Keepalived VIP is attached to the Master server The application talks to the VIP for WRITES

    Mk-Query-Digest Xtrabackup

    18

  • Keeping Cache Hot / Ensuring Data Integrity

    Mk-query-digest (Keeping Hot Standby Cache HOT) Takes read activity on the Master server and runs it on the

    Slave server This keeps the caches on the Slave server hot

    Mk-table-checksum (Data Integrity) Perform an online replication consistency check, or

    checksum MySQL tables efficiently on one or many servers Be sure to use the replicate flag

    Mk-table-sync (Data Integrity) Synchronize MySQL tables efficiently This tool changes data, so for maximum safety, you should

    back up your data before you use it

    19

  • Keepalived VIP Management Not the only solution but works great for this example

    You should also look at: Heatbeat MySQL Proxy HA Proxy

    Use Keepalived for: Hardware failures Kernel panics Custom monitoring script to detect InnoDB corruption or

    other MySQL problems

    Plus, the probability of both servers experiencing a catastrophic failure are remote

    20

  • Keepalived VIP Management We want single, one way failover to prevent VIP flapping

    (happens in odd cases) and to maintain data integrity Priority of servers

    Both nodes are set up with the same priority in the keepalived.conf file for ONE way failover

    Master state BACKUP priority 100

    Slave state BACKUP priority 100

    Priority could cause problems when in a Master / Backup configuration

    21

  • Multi-Master Replication Manager for MySQL (MMM) Great set of scripts if you dont want to build your own from

    scratch No keepalived needed No custom monitoring script for MySQL

    Will perform monitoring, failover and management of MySQL master-master replication (with only one node writable at any time)

    Read balance standard master/slave configurations Can handle 1 to many slave servers in a cluster Moves VIP around read servers if they are behind

    Requires at least two MySQL hosts and one monitoring host Agent Based monitoring

    22

  • Leveraging HA Failovers A real world example on how multi-master can help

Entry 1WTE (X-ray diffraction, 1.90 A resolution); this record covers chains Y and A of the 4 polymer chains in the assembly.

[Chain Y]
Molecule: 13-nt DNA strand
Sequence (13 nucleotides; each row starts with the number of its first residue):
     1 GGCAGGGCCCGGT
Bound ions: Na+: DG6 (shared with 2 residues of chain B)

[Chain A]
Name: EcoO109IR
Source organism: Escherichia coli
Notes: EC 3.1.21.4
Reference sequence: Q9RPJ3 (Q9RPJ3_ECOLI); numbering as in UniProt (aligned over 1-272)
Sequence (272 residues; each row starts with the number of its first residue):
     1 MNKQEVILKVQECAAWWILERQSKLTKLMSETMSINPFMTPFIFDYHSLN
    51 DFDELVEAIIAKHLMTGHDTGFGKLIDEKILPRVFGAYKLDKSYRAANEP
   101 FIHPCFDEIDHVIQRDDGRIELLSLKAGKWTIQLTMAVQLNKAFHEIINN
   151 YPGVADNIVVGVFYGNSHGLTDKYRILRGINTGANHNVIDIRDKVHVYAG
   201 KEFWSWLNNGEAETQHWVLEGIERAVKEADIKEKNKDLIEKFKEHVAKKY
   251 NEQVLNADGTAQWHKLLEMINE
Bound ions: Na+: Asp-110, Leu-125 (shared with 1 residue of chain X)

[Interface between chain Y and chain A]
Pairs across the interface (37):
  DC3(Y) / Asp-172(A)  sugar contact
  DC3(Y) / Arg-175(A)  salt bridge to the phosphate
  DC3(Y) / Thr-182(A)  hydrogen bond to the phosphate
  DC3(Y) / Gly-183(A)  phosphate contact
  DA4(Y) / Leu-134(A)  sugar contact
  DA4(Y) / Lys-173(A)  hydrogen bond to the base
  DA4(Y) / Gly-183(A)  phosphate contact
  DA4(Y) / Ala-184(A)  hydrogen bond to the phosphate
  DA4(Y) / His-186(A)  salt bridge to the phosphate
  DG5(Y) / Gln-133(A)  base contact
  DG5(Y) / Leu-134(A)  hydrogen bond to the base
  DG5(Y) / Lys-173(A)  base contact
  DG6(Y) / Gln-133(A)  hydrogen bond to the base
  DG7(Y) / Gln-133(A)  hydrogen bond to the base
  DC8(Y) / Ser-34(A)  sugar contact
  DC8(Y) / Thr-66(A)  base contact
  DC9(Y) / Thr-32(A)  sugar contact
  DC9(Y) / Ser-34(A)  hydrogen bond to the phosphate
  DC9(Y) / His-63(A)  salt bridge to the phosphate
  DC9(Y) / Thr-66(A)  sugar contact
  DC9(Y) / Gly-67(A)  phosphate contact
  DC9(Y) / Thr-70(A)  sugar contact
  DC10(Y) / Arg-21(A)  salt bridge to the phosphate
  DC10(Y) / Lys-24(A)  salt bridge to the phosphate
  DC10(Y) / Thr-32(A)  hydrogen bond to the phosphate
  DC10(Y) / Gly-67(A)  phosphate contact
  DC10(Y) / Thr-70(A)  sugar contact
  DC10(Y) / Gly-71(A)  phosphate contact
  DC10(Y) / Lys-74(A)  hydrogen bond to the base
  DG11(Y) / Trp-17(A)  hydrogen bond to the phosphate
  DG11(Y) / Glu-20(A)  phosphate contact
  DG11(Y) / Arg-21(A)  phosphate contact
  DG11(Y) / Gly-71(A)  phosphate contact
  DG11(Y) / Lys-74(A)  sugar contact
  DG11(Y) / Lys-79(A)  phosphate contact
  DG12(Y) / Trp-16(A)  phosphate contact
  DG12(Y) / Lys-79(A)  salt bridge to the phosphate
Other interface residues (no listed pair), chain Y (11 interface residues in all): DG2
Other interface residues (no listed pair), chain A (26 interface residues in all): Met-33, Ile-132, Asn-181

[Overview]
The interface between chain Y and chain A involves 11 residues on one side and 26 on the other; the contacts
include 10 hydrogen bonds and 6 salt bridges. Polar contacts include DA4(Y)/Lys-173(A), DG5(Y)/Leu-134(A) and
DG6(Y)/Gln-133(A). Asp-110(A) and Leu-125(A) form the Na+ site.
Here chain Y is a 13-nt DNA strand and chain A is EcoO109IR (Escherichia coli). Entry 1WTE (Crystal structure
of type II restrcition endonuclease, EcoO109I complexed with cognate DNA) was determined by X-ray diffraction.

Altering a table or multiple tables Large tables (5GB to over 100GB) Limited amount of allotted customer facing downtime, less

    than 5 minutes

    Problems with the above situation If youve ever tried to run ALTER table on a 100GB table I

    bet it never finished

    Do you have enough disk space InnoDB Table Space growth and fragmentation How much customer downtime do you have to play with

    23

  • Schema Change Large tables Example Process (Very loose process)

    Stop replication Run an alter or full dump out and reload on the slave server

    With ALTER you may or may not want to specify set sql_log = 0; With a dump out and reload you should use the following two

    features: SELECT INTO OUT FILE LOAD DATA INFILE NOTE: Make sure you dump out by Primary key order

    Fail the VIP over Depending on how you ran the schema change youll either:

    Start replication Run the same change on the FORMER Master server

    24

  • Process Benefits The customer will only see seconds of downtime if

    any at all The downtime will be during the VIP failover Make sure to run this during off peek

    If you choose to use the dump out and reload method Defragmentation InnoDB Table Space will not grow out of control Disk space could be regained

    25

  • Replication Challenges Single Threaded

    Bottle Neck

    Asynchronous Master, then Slave

    Can break in a lot of ways Duplicate Key Max Allowed Packet Replication can fall behind

    Can be unreliable

    Master

    Slave

    IO Thread

    SQL Thread

    Binary.log

    Relay.log

    26

  • DRBD Overview Components Needed for Success

    MySQL, Heartbeat and DRBD

    Distributed Storage

    Synchronous Replication

    No special networking components like HBAs needed

    Great Performance (Block vs Statement)

    Manages inconsistencies of data during a failure

    Streamlines many recovery actions

    Automated IP failover and management of VIPs through Heartbeat

    27

  • DRBD Diagram

    Active Server

    Passive Server

    Synchronous Block Level Replication

    Cross-Over

    VIP Management Over LAN

    NOTE: Heartbeat needs multiple paths to avoid a split brain scenario

    NOTE: Two, 2-port gigabit Ethernet cards on each node

    WWW

    28

  • DRBD Failover

    DOWN Active Server

    VIP Management Over LAN

    X

    X

    WWW

    29

  • Re-s